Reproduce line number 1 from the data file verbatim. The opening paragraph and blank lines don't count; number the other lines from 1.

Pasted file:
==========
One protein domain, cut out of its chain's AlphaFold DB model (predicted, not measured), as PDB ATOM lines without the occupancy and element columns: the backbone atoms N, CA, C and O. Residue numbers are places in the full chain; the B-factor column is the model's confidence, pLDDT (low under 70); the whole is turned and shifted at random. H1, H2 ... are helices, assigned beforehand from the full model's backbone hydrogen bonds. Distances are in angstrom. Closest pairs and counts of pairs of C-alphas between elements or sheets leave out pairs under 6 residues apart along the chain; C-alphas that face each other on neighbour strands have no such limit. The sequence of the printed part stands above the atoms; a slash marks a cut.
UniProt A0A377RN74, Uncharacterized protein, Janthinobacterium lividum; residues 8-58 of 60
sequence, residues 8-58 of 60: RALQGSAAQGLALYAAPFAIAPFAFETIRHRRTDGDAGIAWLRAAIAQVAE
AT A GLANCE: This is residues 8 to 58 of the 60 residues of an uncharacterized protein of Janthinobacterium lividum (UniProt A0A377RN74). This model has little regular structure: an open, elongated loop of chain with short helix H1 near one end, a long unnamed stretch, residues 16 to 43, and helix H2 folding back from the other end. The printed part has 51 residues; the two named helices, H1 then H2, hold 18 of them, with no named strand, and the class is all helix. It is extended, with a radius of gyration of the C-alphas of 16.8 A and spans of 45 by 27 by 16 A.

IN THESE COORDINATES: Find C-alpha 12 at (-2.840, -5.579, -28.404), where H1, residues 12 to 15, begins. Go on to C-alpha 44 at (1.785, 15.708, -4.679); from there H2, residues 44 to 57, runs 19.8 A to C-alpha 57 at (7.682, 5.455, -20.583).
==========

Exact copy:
UniProt A0A377RN74, Uncharacterized protein, Janthinobacterium lividum; residues 8-58 of 60